As a single, recent college graduate, I never knew I would like Rochester as much as I do now.
I love the Mayo Clinic, but the town was supposed to be the “compromise.” Rochester is actually a really nice place to live and has a weirdly exciting mix of cosmopolitan and suburban vibes. I live right above The Loop–a metropolitan restaurant and bar–and around me all I see are skyscrapers–99.99% of which are Mayo buildings. There are a lot of cozy restaurants and bars around me, and there are plenty of people there all throughout the week—not just on weekends! There are lots of coffee shops, chocolate stores (my favorite), and even a wine and painting center called Canvas & Chardonnay.The stops at the top of my list have been the People’s Food Co-op (an organic grocery store with really great gelato) and the boba tea stand at Thursdays on First & 3rd (a summertime street festival in Rochester with lots of food, music, and more!)
We’re not that far into our first year, but I already feel like I need to talk about Mayo and medical school. This is the first time in my life that I’ve really met professors who make it easy for you to learn. The professors are genuinely passionate about helping you understand the material and it’s a weird but really awesome feeling. You know what else is awesome? The feeling that all your incredibly crazy dreams are 100% within reach. Of all the mentors and consultants I’ve met with this month, no one has told me that my dreams seem impossible–something I’ve heard a few too many times in the past. With Mayo’s resources and with the incredible curriculum here, I think I can actually figure out a way to combine everything. We are in Candyland and the world is our oyster.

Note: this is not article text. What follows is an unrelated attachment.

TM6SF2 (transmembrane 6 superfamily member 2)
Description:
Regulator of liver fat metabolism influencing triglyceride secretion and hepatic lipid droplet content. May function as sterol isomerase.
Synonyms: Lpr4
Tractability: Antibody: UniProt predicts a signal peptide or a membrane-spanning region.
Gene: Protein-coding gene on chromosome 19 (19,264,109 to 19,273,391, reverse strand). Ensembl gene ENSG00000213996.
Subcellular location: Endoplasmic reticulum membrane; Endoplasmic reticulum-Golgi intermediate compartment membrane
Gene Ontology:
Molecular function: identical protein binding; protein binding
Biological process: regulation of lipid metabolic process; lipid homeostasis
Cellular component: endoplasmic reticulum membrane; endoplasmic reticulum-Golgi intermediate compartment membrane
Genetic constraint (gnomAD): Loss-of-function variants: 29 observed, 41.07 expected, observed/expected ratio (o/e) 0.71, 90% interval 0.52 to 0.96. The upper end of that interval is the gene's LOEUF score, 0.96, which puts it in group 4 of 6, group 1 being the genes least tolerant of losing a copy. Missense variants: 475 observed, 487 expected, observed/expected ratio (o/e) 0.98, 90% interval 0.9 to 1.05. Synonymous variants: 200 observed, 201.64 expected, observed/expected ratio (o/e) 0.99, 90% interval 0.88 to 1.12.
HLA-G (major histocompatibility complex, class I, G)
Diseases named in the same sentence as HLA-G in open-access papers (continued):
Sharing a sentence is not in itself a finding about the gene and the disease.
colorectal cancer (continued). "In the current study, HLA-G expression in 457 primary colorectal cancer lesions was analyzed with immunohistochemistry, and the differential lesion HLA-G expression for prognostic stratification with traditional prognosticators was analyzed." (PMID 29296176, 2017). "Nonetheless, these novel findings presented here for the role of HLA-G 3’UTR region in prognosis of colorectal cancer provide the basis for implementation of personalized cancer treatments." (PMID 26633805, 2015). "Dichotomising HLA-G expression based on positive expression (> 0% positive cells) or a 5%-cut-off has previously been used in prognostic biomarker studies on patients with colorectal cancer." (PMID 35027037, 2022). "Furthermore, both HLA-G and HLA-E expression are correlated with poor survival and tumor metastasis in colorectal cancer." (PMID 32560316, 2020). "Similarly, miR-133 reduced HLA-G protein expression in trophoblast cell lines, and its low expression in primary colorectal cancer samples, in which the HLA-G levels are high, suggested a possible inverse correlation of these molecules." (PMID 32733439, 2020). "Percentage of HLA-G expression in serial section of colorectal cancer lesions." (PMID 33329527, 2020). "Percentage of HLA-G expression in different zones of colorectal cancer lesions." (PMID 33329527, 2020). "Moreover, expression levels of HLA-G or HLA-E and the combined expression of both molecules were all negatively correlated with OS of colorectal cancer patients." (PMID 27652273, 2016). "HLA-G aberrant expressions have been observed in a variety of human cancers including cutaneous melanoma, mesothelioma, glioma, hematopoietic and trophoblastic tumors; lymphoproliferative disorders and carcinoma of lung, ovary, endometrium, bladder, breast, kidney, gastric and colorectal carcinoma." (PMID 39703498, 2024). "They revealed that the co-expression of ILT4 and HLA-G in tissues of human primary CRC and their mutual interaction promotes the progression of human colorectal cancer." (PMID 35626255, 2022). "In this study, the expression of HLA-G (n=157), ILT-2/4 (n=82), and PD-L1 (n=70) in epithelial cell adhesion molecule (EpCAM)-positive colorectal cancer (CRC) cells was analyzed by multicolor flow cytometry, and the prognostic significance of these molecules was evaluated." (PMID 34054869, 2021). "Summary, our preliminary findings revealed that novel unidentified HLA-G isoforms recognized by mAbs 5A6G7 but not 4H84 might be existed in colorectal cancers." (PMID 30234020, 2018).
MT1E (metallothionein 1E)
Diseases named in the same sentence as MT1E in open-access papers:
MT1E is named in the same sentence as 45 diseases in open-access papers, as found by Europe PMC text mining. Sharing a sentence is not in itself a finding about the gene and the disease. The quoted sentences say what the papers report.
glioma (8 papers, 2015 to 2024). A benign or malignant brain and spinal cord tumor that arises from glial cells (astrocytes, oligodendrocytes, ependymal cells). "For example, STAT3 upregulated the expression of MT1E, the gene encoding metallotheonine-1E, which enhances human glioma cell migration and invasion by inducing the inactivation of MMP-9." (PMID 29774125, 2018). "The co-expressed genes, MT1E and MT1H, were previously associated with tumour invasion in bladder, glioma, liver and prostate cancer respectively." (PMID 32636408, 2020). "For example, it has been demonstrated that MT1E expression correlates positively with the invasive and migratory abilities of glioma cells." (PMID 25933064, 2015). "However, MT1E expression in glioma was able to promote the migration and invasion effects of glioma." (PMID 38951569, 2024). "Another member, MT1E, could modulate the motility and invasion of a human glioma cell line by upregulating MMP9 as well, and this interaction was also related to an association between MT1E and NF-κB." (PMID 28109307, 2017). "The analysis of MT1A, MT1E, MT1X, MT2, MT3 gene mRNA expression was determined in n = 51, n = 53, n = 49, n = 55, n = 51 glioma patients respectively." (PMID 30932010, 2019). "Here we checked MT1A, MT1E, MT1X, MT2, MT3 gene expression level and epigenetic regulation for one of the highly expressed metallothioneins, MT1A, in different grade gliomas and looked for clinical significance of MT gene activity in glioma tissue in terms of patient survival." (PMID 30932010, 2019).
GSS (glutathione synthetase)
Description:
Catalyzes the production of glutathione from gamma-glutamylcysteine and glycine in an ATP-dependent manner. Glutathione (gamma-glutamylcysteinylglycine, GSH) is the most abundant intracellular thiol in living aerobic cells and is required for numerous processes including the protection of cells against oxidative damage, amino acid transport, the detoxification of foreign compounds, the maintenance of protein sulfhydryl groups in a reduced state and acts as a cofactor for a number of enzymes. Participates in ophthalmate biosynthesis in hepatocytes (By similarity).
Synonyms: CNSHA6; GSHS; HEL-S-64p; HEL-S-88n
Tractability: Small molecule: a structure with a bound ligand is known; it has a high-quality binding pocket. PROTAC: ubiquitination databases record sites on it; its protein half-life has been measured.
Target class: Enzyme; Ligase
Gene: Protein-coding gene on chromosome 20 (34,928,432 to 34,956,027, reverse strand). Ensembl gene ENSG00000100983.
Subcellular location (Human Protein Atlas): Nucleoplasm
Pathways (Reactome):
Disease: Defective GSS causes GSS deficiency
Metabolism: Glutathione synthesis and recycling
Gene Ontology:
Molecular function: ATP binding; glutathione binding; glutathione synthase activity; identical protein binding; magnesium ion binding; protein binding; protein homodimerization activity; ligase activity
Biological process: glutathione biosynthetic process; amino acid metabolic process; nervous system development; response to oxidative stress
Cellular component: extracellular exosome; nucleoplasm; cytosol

We’re literally walking down the halls with some of the best doctors and the best resources in the world; the only thing better than that is the fact that these consultants are more than willing to mentor students who are hungry to learn. I’ve also started planning out my selectives—I’m excited to say that I’m spending my first two weeks at Mayo following residents and learning about Mayo’s impact on health policy, but I’ll also be working with indigenous populations, New York-based refugees, emergency care in immigrant communities in Toronto, and monks in Dharamsala before next June.
I don’t think I’ve ever been so excited about my education.
Vid, a first year medical student, is a member of the Mayo Medical School Social Media Committee. She is interested in internal medicine and is originally from London, England. Her hobbies include reading, travelling, and watching too much Netflix.